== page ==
Choose the Leaf SL for leather upholstery. This version also comes standard with LED headlights, Bose Energy Efficient Series premium sound system, portable charging cable compatible with 240-volt charging stations, blind-spot monitoring system with rear cross-traffic alert, and an Around View Monitor with moving-object detection.
Under the Hood
Nissan calls the 2018 Leaf’s drivetrain an “e-Powertrain.” It includes a 40-kWh Lithium-ion battery powering a 110-kW electric motor; total output measures 147 horsepower and 236 lb.-ft. of torque. Those figures represent a 38% increase and a 26% increase, respectively, over the outgoing model.
Driving range is estimated to be 150 miles, which “should satisfy the daily driving needs of the majority of Leaf owners,” according to Nissan. The battery provides greater energy storage capacity but is the same physical size as the one used in the outgoing model, preserving space inside of the car. Nissan says it takes about 16 hours to recharge using a household outlet, or about half that using a 240-volt home charging station.
Nissan promises improved acceleration and “driver enjoyment” from the new Leaf. The automaker says that the car’s center of gravity is lower, the electric steering has a more linear feel with enhanced feedback, the suspension provides greater composure over uneven surfaces, and electric motor torque control is improved for smoother driving characteristics.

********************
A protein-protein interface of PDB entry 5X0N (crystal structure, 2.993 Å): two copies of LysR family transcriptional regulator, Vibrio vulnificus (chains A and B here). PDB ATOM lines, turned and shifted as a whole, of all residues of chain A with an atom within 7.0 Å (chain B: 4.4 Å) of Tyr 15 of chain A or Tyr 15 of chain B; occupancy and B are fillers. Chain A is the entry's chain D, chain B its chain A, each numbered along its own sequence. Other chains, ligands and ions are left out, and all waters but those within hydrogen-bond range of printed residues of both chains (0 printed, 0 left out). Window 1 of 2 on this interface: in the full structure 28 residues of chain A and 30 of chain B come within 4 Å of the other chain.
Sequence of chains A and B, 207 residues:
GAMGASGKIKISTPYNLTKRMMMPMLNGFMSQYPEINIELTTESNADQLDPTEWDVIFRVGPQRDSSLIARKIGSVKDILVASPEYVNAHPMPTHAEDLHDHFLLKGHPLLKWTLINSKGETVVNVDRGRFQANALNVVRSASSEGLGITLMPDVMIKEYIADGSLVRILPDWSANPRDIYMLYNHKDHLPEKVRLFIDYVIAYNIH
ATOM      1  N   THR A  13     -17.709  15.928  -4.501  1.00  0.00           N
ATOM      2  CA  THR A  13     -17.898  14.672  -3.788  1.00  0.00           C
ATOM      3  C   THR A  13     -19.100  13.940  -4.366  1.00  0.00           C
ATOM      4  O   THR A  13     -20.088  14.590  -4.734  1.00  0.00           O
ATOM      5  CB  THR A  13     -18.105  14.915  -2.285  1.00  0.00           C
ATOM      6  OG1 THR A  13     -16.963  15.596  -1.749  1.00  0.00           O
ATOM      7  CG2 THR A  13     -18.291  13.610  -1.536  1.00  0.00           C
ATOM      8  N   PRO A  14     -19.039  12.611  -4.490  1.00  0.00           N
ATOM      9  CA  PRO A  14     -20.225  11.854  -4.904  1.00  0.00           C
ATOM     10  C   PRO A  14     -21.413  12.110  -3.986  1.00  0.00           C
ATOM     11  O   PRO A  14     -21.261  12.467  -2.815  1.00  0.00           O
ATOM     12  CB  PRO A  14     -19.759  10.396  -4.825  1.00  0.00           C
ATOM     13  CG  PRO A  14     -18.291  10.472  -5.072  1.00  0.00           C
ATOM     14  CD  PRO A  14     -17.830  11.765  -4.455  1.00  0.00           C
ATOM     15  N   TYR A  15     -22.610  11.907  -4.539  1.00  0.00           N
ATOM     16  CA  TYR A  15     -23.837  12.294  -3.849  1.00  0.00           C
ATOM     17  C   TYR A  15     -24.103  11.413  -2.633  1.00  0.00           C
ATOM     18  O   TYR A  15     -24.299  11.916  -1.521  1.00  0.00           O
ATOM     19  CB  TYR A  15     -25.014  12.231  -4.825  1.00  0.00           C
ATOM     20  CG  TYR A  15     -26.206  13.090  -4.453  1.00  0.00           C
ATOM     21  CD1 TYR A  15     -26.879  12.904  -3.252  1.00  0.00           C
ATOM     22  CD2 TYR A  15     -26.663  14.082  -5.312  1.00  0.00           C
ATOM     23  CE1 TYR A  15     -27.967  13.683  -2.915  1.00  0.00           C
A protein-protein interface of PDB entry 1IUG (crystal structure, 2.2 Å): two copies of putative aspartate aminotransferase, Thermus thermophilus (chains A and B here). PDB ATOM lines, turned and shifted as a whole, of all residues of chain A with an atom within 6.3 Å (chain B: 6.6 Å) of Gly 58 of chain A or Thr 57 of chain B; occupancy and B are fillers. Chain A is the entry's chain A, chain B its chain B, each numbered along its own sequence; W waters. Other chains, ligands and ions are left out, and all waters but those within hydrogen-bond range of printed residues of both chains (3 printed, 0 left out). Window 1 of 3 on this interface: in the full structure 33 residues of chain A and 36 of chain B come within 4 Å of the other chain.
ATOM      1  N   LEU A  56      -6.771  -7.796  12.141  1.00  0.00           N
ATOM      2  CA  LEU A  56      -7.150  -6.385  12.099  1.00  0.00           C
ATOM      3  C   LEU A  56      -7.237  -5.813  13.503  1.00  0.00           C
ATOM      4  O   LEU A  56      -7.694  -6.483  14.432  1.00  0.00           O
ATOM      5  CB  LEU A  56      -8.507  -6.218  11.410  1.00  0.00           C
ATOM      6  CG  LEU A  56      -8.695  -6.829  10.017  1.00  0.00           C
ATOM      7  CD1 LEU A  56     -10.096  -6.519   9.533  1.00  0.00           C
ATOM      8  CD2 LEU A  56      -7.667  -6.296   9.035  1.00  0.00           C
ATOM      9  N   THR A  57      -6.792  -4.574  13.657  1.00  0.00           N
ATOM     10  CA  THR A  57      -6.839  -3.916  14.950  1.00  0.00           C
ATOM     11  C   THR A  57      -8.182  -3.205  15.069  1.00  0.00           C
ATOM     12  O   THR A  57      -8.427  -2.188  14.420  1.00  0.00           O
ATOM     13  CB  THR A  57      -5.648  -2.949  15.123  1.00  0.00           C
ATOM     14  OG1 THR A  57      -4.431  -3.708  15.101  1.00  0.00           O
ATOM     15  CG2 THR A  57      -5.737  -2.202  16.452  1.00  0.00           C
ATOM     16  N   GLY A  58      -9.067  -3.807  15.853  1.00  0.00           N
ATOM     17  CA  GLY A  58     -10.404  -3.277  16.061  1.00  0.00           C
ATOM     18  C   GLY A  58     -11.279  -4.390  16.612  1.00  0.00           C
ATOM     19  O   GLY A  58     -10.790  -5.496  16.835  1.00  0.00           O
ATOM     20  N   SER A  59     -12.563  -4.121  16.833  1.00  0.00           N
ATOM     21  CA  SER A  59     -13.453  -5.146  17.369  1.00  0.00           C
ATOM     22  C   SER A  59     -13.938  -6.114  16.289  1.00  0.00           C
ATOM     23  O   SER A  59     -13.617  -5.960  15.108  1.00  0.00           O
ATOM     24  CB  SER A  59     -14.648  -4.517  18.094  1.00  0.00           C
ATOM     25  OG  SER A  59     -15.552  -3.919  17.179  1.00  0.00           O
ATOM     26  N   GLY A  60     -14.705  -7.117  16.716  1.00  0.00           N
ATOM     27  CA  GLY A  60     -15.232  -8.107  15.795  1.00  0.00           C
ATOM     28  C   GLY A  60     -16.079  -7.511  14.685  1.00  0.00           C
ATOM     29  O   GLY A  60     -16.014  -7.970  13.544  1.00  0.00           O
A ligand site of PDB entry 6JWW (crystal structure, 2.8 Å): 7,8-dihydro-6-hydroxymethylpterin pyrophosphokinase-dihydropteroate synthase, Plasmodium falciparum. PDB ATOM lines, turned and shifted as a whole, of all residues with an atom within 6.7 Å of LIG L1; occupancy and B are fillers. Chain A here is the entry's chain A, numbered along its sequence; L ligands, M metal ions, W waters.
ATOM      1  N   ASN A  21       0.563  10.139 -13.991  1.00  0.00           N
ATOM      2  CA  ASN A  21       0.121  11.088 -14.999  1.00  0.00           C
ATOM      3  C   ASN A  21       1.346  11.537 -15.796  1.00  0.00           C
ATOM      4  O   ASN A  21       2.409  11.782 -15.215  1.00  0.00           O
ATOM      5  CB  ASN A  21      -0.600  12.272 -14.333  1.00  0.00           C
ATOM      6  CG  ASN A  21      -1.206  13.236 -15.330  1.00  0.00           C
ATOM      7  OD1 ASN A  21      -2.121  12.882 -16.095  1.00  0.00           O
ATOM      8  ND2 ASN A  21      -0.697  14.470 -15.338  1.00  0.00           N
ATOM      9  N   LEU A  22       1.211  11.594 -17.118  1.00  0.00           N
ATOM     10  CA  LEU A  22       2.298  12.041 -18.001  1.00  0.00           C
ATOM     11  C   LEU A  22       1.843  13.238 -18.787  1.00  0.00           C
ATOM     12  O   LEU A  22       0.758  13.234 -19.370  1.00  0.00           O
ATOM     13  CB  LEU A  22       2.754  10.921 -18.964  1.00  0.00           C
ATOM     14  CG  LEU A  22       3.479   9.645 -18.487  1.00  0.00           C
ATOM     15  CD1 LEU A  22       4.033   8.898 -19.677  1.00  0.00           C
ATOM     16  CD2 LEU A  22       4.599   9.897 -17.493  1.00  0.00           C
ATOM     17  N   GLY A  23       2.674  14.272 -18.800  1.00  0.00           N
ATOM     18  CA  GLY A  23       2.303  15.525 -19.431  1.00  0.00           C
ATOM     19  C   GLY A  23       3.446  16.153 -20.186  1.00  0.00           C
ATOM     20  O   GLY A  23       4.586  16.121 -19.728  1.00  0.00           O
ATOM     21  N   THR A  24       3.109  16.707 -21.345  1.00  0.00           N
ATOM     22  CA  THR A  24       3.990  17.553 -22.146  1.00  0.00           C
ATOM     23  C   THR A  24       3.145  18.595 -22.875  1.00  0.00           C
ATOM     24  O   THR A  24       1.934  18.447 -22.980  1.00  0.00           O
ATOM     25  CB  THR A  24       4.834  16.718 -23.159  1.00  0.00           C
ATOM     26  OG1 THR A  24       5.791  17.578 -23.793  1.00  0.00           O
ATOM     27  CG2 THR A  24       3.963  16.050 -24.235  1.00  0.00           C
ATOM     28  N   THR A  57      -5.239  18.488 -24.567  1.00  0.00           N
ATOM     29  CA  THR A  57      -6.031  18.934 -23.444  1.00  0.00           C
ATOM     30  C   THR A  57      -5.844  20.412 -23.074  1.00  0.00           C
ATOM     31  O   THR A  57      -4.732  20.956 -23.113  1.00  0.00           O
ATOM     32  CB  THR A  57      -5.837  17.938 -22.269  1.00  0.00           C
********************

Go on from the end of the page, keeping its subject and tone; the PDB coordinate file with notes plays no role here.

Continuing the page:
Knowing that the Leaf will be compared to EVs such as the Chevrolet Bolt and Tesla Model 3, Nissan has announced that for the 2019 model year a more expensive version of the Leaf will offer a higher-powered battery with longer driving range.
ProPilot Assist is new not only to the Leaf, but also to Nissan. Essentially, it automatically maintains a safe distance between the Leaf and the vehicle ahead, helps the driver to steer and remain centered in the lane of travel, and can bring the car to a complete stop and remain in place even if the driver isn’t pressing on the brake pedal. Once traffic resumes motion, the driver activates ProPilot Assist again by briefly pressing the accelerator or touching the activation switch.
Additionally, the new Leaf offers a comprehensive roster of Nissan Safety Shield technologies. They include automatic emergency braking with pedestrian detection, blind-spot monitoring with rear cross-traffic alert, Intelligent Lane Intervention, and a 360-degree surround-view camera with moving-object detection.
Nissan will equip every 2018 Leaf with e-Pedal, which will allow the driver to accelerate, decelerate, or stop by adjusting pressure on the accelerator pedal. A planned ProPilot Park system manages the Leaf’s steering, braking, and accelerator for autonomous-assist parallel, perpendicular, and angled parking maneuvers.
When equipped with a navigation system, the NissanConnect infotainment system includes Apple CarPlay and Android Auto smartphone-projection technology. NissanConnect Services provides the locations of free charging stations and their availability, while a smartphone app allows owners to remotely check battery status, initiate off-peak battery charging, and pre-condition the cabin with heat or air conditioning.
Additionally, Nissan Intelligent Integration technology provides the Leaf with vehicle-to-infrastructure technology, preparing the car for a fully connected future.